Big data and the Cloud that loves it part 2

More and more organisations are storing big data sets in the Cloud for cheap archiving, easier access or even online analytics — but is it too risky a proposition?

Part two of of Computerworld Australia's look at big data and more and organisations are viewing the Cloud as their get out of storage hell card.

See part one: Big data and the Cloud that loves it part

Operational data, operational risk

Data stewardship and liability issues are only some of the risks that must be managed when large data sets are moved to the Cloud: as Cloud data becomes more critical to the business, so too does the implicit risk of losing that data to Cloud outages or security breaches that are beyond a company’s control.

Once you put sensitive data in the Cloud, after all, it’s in the Cloud provider’s hands — an issue that hit home recently after a security breach caused hosting provider Distribute.IT to wipe the often-irreplaceable contents of over 4800 websites it was managing.

That incident, and others like it, have kept security front of mind for Saasu, a hosted accounting software-as-a-service provider that stores regular backups of its multi-gigabyte databases — which include customers’ private details and financial information — into the storage Cloud of Macquarie Telecom subsidiary Ninefold.

Incremental backups of Saasu’s 60GB database are replicated to the Cloud every 15 minutes using rSync and Syncified, with a full backup performed every two days and stored in several locations around the world. The total cost? Around $12 per month.

“Keeping data in the Cloud is a no-brainer,” says CTO Paul Glavich. “It’s how our business has been operating for ten years, and we are completely confident in it. Some companies have this touchy-feely thing that if they have the data in front of them, they feel more secure. But it doesn’t make you more secure, and you don’t have the advantage of the large investments these providers have put into it.”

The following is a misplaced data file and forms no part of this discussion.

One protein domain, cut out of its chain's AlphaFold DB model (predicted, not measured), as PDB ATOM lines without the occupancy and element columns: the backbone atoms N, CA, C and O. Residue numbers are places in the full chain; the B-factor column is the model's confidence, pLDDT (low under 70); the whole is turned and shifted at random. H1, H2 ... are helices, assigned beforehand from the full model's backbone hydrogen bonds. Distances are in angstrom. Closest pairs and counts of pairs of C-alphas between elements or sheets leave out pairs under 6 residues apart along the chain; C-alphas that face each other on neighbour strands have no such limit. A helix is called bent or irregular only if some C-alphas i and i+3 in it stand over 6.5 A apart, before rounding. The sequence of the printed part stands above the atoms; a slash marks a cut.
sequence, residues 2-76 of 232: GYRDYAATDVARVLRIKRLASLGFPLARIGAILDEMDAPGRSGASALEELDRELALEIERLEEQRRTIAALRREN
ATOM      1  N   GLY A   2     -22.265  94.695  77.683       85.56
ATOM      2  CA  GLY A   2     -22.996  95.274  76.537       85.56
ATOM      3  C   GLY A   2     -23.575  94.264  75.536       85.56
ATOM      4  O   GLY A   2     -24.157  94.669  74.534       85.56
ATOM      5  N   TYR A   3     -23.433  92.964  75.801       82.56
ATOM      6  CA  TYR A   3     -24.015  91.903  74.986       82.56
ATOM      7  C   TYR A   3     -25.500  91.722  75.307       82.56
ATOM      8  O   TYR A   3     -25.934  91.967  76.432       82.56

While Saasu is happy with its risk profile, other companies may find their risk profile increasing as they increase their investment in the Cloud.

“The advent of Cloud computing in any enterprise should be used as an opportunity to invigorate enterprise risk management’s links with IT risk management,” says Australian Unity’s Michael. “In addition to technology, Cloud risk should be considered from the perspective of huge and continuing financial investments in IT.”

After weighing these risks, companies will adopt progressively more-complicated models for data storage — then begin feeding Cloud-stored data into Cloud-hosted analytics tools and other applications. This is a significant part of the vision of Cloud platforms like Microsoft’s Azure and Amazon’s combined EC2 application platform and S3 storage. Throw in a commercial-grade repository for value-added data sets in the form of the DataMarket section of Microsoft’s Azure Marketplace, and you’ve got a hybrid Cloud-based model that not only stores your company’s data, but provides easy API-based access to massive databases of useful information at relatively low cost.

DataMarket customers already include geospatial data provider ESRI, credit-scoring data provider Dun & Bradstreet, World Telecommunications/ICT Indicator statistics from the UN’s International Telecommunications Union, and real-estate data clearinghouse

“Any business running in the Cloud may produce information that’s interesting to track over time,” says Tim Buntel, Azure product manager with Microsoft Australia. “There’s a wealth of information out there but it has been relatively difficult for people to access in the past. Now, companies can put it in the data mart and don’t have to worry about setting up a billing network or distribution network to make sure those large data sets can be easily accessed.”

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Tags Cloudstoragebig data

More about Amazon Web ServicesASIOBradstreetDun & Bradstreet (Aust)EMC CorporationESRI AustraliaGoogleHawkinsMacquarie TelecomMercurialMicrosoftNinefold

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